Crackerbash were a surprise--I had expected Helios Creed, who had done support on either side of this gig, but in the end I'm sure HC wouldn't have been as enjoyable. Crackerbash are from Portland and have an album coming out on Empty Records. The lead singer looks like Joe Strummer with dyed blond eyebrows and a snootful of crank in his brain. The drummer weighs about 300 pounds and is active enough to make me ashamed that i don't thrash myself around as much as he does. Anyhow, the music seems deceptively simple but rocks really hard, mostly due to the guitar, which squeals and skronks its way through the whole set. The bass is left to carry the melodies, strummed in chords. The whole band has an abundance of energy and really infects a crowd. By the end, folks were well enamored of Crackerbash. The final song was done with Watt joining in on bass--I'd feel like the coolest guy on the planet if I was playing guitar and looked over to see Watt thunking away with me on bass.

I was hoping that the new material from the Hose would be better live than it sounded on record. I must now entirely blame J Mascis for fucking up Mr Machinery Operator, because it's the same old Hose. The new stuff is harder and a shade less funkdriven, but I like that stuff better. They showed a lot of chutzpa to play some of their quieter material, though, for a crowd that wanted to push and sweat.

During the set, Mike or somebody in front put a beer bottle down on a monitor. I guess it fell over or something, because the stage volume sound guy rushed over in the middle of a song to retrieve it and mop up. Watt lambasted him for doing too much coke, and nearly pushed him off stage into the crowd. He continued to yell at the guy the whole set. They did all the fave standards--Chemical Wire, Brave Captain, Honey Please, Slack Motherfucker, Revolution, etc. During Revolution, a fracas ensued between a man and a woman. The man was being overly slamhappy (I guess--the crowd seemed kind of tame to me), and she was talking to him about it. He pushed her away, I guess, because when he turned around again she popped him one right on the jaw. fIREHOSE only saw the guy pushing back, and gave him grief for hitting a girl. Oi. Oh, also, Watt kept getting shocked by the mike throughout the set, so they chose this opportunity to just quit.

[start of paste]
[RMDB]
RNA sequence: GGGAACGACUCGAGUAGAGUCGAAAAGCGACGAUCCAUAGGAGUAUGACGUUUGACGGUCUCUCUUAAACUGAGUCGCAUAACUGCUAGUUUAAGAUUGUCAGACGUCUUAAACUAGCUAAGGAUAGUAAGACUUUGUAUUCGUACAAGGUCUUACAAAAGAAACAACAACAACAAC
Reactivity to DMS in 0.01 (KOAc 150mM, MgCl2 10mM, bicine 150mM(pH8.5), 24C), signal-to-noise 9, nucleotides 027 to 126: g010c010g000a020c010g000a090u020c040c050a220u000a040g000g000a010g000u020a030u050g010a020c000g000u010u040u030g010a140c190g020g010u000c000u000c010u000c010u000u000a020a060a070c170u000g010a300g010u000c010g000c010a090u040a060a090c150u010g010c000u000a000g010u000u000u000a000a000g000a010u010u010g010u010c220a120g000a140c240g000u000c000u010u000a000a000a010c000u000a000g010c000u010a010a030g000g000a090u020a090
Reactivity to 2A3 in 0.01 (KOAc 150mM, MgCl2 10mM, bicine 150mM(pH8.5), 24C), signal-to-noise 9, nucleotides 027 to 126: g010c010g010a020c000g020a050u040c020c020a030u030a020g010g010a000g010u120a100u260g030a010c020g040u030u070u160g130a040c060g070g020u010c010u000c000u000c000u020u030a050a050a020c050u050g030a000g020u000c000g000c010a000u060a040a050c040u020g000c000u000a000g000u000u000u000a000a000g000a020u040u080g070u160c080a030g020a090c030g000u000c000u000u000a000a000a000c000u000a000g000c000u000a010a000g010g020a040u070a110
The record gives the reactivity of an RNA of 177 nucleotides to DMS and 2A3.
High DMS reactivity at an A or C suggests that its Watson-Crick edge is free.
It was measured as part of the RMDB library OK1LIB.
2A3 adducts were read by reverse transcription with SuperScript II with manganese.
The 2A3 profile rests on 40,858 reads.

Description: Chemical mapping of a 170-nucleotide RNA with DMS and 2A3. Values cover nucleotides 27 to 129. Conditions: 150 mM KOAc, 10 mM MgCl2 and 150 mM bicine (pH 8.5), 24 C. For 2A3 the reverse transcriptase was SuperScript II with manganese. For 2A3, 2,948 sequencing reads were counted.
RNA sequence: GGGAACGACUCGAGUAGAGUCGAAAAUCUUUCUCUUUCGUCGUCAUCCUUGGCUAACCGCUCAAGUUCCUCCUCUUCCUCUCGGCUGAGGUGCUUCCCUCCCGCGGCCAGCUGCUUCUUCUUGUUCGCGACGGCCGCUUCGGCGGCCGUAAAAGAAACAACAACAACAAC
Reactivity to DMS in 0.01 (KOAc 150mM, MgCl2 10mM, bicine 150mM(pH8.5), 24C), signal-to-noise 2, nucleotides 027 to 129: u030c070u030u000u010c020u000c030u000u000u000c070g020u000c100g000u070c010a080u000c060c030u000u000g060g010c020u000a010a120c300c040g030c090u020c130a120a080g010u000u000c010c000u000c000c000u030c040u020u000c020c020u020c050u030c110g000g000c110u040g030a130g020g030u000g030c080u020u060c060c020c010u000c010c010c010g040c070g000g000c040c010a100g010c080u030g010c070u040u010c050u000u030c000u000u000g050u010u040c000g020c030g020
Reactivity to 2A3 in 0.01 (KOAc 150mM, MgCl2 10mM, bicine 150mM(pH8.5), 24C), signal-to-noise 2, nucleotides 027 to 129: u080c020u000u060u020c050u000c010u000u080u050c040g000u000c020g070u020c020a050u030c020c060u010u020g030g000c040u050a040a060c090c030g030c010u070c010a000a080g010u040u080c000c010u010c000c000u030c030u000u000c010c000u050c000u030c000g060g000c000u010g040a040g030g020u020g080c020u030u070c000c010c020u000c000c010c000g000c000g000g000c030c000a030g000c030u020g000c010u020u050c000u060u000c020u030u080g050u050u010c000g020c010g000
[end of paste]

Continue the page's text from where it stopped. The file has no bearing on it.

If you're disappointed by the new album, go see them live. You'll feel better about yourself, and the world too. In fact, you'll probably go right out and donate to charity.

Thursday, April 12, 2012

Baseball at Parker Field - 1960s

Baseball returns to Richmond tonight with the Flying Squirrels home opener at The Diamond.

To celebrate, let's take a trip back to the early 1960s for a glimpse of baseball at Parker Field with a player from the Richmond Virginians...

Click the photo below for the high resolution image.

Photo courtesy of The Library of Virginia's Adolph B. Rice Studio collection